4. 5.4. Changing the Virtual Disk from BusLogic to LSI Logic
      5. 5.5. Hiding the VMware Tools Icon
      6. 5.6. Emptying a Large Virtual Machine Logfile
      7. 5.7. Viewing Disk Partitions via the Console
      8. 5.8. Monitoring CPU Usage
      9. 5.9. Monitoring Memory
      10. 5.10. Monitoring Storage Performance
      11. 5.11. Monitoring Network Usage
      12. 5.12. Managing Virtual Switches
      13. 5.13. Generating a Logfile for VMware Support
      14. 5.14. Checking ESX Patches
      15. 5.15. Enabling NTP in vCenter
      16. 5.16. Enabling NTP via the Command Line
      17. 5.17. Changing the ESX Server’s Time
      18. 5.18. Using TCP Wrappers
      19. 5.19. Restarting the vCenter Agent
      20. 5.20. Unregistering a Virtual Machine via the Command Line
      21. 5.21. Registering a Virtual Machine via the Command Line
      22. 5.22. Finding Virtual Machine Snapshots
      23. 5.23. Renaming a Virtual Machine via vCenter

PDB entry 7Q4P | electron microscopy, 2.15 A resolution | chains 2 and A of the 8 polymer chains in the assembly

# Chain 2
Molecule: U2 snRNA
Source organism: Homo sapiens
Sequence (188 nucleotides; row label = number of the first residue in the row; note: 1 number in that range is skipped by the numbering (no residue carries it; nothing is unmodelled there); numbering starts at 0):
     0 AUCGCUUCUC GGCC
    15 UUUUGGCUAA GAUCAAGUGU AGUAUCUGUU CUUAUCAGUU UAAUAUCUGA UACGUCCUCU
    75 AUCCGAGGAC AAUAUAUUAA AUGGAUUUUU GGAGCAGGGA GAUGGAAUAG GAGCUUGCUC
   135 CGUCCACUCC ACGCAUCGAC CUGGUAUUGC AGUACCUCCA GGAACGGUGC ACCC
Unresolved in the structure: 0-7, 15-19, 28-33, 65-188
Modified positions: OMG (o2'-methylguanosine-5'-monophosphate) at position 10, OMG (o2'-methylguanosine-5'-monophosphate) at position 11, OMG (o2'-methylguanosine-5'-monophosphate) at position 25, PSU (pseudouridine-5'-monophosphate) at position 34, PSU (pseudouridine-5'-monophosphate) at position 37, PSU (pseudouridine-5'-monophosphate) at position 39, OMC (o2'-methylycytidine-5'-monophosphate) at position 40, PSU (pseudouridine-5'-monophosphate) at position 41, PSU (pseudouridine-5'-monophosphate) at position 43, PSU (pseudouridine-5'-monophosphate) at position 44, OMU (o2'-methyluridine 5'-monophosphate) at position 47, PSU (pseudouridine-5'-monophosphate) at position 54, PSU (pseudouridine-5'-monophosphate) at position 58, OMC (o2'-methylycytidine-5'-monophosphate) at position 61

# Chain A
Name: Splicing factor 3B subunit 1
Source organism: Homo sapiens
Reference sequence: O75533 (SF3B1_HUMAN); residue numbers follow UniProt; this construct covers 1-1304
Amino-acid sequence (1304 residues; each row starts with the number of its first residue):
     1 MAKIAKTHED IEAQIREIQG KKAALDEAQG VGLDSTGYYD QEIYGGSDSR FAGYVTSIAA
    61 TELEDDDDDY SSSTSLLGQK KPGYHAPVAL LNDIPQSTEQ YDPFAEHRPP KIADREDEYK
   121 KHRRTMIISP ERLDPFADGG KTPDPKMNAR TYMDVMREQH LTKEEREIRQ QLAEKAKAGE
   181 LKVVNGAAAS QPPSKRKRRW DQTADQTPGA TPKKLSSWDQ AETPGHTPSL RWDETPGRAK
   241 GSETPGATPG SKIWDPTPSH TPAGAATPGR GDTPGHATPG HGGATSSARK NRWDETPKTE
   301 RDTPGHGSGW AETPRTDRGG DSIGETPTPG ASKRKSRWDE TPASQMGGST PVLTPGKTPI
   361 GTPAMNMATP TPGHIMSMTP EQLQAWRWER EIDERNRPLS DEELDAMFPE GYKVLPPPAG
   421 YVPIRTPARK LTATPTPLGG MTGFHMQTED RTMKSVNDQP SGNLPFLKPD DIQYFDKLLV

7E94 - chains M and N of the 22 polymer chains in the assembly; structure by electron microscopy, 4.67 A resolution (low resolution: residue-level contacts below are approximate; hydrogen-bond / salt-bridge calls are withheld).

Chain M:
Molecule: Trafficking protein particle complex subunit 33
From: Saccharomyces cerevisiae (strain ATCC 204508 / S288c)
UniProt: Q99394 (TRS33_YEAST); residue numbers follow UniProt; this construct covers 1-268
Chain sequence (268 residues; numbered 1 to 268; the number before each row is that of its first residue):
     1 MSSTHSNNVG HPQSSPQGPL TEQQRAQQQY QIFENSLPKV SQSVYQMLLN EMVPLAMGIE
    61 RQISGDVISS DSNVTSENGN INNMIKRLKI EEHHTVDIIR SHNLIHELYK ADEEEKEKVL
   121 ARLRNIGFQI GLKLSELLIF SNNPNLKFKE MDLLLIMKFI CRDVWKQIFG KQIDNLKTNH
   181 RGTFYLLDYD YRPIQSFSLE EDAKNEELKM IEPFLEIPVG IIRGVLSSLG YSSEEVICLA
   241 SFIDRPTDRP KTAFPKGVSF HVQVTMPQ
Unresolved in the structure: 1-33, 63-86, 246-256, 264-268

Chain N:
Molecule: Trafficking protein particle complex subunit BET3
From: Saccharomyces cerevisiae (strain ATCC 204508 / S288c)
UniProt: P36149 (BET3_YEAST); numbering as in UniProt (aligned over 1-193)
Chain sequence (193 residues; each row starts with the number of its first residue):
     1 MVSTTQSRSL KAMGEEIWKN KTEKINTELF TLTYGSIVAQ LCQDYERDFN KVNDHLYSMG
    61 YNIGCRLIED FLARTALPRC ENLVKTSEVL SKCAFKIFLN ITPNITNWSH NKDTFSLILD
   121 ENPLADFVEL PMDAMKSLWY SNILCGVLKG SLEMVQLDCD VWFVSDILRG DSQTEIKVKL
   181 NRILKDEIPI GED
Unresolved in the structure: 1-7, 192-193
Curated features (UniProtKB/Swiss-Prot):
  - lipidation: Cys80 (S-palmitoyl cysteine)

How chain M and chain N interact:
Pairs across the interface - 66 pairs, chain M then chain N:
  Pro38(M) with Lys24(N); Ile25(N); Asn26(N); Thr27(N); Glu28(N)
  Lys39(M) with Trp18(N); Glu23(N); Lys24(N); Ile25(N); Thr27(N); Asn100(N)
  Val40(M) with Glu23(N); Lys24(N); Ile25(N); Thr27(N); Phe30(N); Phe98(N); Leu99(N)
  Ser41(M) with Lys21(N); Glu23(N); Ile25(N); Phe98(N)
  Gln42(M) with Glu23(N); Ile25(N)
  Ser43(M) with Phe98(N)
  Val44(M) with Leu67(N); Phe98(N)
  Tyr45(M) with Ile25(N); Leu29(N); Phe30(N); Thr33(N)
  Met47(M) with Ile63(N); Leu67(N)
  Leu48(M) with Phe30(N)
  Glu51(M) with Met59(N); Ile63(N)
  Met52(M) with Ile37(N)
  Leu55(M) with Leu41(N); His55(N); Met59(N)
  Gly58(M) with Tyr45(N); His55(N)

24. 5.24. Renaming a Virtual Machine via the Command Line
      25. 5.25. Using Host Files
      26. 5.26. Setting ESX Options Using the Command Line
      27. 5.27. Configuring Authentication Choices Using the Command Line
      28. 5.28. Manipulating the Bootloader
      29. 5.29. Manipulating the Crash Dump Partition
      30. 5.30. Configuring a Firewall on the Command Line
      31. 5.31. Managing ESX Driver Modules
      32. 5.32. Configuring Storage Multipathing
      33. 5.33. Managing NFS Mounts
      34. 5.34. Managing Disk Volumes with ESX4
      35. 5.35. Configuring Ethernet Adapters
      36. 5.36. Rescanning Host Bus Adapters
      37. 5.37. Managing ESX4 Add-ons from the Command Line
      38. 5.38. Managing Resource Groups from the Command Line
      39. 5.39. Managing VMkernel Network Routes
      40. 5.40. Configuring Software iSCSI Options
      41. 5.41. Configuring Hardware iSCSCI Options
      42. 5.42. Upgrading Your Version of VMware
      43. 5.43. Displaying vmhba Names with Associated Mappings